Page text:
Wander Franco, the 22-year-old All-Star shortstop for the Tampa Bay Rays, was placed on administrative leave Tuesday as MLB and law enforcement in his native Dominican Republic investigate allegations of relationships with underage girls.
Franco had missed the past week of games after the Rays placed him on the restricted list on Aug. 14. He is being investigated by Dominican police as well as MLB’s department of investigations.
What does administrative leave mean? When could Franco return? And what do we know — and not know — about the investigations? We’re answering questions about Franco’s case so far.
What does administrative leave mean?
The designation of administrative leave is a significant but expected step by the league. Administrative leave removes a player from a team’s roster during an ongoing investigation into a potential violation of the sport’s domestic violence policy and can be extended indefinitely with the approval of the MLB Players Association.
Though MLB has the unilateral ability to place a player on administrative leave, a player can challenge it, and within 24 hours, a neutral arbitrator would determine whether the league has presented “credible information” regarding the allegations or whether the player rejoining his team would cause “significant disruption.”
That was not the case with Franco, though. MLB and the MLBPA agreed to place Franco on leave “until further notice” — which differs from the treatment of Trevor Bauer’s case, in which the renewal of administrative leave became a Friday-evening recurrence. Franco will, for the time being at least, allow the investigative process to play out while he stays off the field.
What do we know about Franco’s contact with the girls?
At least two girls have raised concerns — one publicly, one with law enforcement.
One of the girls, whose name and age have not been independently confirmed, alleged she was in a relationship with Franco and posted pictures with him on social media. Her Instagram account has since been deleted. Still, the allegations were enough for MLB to mobilize its department of investigations to look into the claims.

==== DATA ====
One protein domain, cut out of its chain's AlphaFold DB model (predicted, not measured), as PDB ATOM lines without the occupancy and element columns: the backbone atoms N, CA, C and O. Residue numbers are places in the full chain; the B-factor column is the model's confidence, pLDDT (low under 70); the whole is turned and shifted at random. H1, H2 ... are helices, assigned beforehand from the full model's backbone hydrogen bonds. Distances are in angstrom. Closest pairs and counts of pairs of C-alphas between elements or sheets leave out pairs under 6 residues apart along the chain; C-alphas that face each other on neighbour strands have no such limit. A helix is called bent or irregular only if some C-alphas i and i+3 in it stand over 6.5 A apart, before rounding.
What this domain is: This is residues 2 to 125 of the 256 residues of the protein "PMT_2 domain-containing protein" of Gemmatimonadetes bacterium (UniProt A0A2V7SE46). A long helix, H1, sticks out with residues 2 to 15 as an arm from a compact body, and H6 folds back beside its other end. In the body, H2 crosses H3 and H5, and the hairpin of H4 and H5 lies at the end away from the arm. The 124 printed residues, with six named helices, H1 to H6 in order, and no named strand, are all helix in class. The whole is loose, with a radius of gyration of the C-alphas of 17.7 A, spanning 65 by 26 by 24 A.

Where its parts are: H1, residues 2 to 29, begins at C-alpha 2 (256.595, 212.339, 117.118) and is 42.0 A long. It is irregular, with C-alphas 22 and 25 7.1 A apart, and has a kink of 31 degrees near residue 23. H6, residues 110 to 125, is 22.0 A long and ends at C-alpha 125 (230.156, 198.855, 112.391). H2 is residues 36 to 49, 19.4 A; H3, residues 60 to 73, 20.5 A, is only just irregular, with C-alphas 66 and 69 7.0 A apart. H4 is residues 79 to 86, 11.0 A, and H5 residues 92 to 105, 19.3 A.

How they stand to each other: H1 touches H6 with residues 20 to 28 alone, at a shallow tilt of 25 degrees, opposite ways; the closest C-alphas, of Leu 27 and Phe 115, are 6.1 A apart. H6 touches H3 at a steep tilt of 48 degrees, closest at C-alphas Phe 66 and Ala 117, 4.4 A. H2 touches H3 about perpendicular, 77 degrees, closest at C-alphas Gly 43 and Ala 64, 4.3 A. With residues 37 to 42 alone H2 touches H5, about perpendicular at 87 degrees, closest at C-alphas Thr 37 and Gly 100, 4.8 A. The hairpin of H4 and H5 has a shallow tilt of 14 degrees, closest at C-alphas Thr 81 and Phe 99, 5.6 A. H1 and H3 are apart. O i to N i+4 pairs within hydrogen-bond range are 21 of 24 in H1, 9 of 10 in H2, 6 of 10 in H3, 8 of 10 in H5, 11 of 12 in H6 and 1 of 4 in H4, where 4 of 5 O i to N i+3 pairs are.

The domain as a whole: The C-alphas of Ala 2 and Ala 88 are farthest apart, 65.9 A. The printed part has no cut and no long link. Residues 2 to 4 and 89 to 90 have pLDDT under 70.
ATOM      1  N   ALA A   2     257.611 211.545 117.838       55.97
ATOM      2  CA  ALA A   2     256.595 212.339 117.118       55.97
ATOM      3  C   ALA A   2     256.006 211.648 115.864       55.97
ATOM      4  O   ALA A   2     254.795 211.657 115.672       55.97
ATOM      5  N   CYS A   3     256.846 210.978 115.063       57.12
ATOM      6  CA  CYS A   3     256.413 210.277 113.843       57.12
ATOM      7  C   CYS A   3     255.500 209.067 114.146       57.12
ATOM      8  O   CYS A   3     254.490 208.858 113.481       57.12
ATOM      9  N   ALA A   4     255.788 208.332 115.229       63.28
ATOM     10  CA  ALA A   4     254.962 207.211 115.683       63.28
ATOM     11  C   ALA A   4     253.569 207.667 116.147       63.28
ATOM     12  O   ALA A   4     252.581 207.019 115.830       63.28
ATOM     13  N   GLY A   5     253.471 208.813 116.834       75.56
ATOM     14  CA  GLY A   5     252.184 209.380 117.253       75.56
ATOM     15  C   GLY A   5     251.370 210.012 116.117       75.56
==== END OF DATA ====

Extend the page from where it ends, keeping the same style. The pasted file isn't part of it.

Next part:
About a month earlier, a different girl contacted police to discuss Franco, according to Diario Libre, a Dominican newspaper. Prosecutors in Peravia, the Dominican province where Franco grew up, acknowledged that an investigation into him is open and being run by a unit that focuses on minors and gender violence. The lead prosecutor, Olga Dina Llaverias, is well-known in the country as a specialist in child abuse cases.
What is the status of the investigations?
The application of administrative leave implies that MLB believes it has enough evidence to withstand a potential challenge by Franco. League investigators have attempted to gather information in the Dominican Republic, where the government’s investigation remains open. Another prosecutor, Angel Dario Tejeda Fabal, told the Associated Press that the case “is a very delicate topic because there is a minor involved” and suggested that this week they “might be able to give some of the necessary information without hurting the investigation.”
How do the laws in the Dominican Republic compare to the United States, and what could that mean for potential criminal action?